Howth :: "Secret Goldmine"

Ever since the collapse of the mercantilist economic systems of the late 18th-century, most intellectuals accepted the notion of national success in the marketplace was tied to more than accumulation of precious metals. Sitting on a pile of gold, or anything else for that matter, bucked the rules of supply and demand that governed these post-Enlightenment economies. And though it took nearly two centuries even Nixon took the United States off the gold standard in the 1970s with almost no fanfare. Now, the only fixation with gold arises from the far right wing, uber-Atlas Shrugged demagogues. But these are matters of national economic policy, not emotional, metaphorical geography. In these areas, Howth, a New Jersey folk band (How else can you explain both silky harmonies and slices of E-Street sax?) suggest the privilege in being "your secret goldmine" on their song of roughly the same name. The chorus is overlaid with a delicate female duet, indicating that being an outlet of emotional prosperity, in this sense, should be mutual. "Secret Goldmine" resounds as a beautiful and pebbled arrangement, set against hushed and downcast vocals, in moments sounding like a whispered Ra Ra Riot. Underpinning the whole matter is the notion of something scarce and rare becoming something private and kept, a love with enough kick to reverse of the last 200 years of economic philosophy.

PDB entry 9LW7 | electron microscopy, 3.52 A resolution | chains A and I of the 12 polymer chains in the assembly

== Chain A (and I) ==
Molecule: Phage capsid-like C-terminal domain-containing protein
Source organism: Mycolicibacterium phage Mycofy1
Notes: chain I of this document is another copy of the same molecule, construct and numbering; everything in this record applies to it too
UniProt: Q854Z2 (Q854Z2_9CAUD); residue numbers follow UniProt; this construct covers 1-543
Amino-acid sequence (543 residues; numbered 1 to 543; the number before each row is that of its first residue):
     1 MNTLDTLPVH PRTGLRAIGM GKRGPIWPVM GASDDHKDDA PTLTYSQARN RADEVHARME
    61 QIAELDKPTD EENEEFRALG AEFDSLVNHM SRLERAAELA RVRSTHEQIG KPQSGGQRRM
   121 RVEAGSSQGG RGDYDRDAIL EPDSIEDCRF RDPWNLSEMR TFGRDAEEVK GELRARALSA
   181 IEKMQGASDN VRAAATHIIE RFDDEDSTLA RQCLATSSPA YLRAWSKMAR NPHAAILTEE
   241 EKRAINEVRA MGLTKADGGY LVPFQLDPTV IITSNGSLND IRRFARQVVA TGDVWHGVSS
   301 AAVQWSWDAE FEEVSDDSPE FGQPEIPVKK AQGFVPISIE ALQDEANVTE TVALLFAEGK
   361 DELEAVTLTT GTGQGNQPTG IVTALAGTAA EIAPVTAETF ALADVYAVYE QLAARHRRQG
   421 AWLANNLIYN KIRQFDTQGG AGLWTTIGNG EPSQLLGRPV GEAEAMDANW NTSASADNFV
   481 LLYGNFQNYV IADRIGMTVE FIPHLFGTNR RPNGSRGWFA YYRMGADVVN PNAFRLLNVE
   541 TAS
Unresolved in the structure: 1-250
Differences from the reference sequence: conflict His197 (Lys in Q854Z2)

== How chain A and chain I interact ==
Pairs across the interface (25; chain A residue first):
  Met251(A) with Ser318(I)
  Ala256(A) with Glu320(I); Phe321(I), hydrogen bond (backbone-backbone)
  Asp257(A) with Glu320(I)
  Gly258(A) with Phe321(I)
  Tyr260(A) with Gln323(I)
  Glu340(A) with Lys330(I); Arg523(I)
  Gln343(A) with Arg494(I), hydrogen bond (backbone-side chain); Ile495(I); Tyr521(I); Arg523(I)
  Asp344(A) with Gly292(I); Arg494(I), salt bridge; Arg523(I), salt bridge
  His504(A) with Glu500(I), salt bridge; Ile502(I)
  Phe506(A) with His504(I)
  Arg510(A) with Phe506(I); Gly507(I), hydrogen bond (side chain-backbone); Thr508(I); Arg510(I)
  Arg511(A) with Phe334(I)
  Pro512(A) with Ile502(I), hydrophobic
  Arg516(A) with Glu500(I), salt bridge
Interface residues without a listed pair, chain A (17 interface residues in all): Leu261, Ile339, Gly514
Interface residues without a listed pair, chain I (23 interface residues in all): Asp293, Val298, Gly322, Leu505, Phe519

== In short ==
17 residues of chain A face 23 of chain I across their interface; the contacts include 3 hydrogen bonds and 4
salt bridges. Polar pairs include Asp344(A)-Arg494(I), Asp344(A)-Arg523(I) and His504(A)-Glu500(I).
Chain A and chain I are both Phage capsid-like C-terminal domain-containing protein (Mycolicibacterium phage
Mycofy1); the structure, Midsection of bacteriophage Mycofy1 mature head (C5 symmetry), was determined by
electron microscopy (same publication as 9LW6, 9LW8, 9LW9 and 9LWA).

Listen :: Howth - "Secret Goldmine"
Listen :: Howth - "Joseph"
Listen :: Howth - "Wind Blows Cold"

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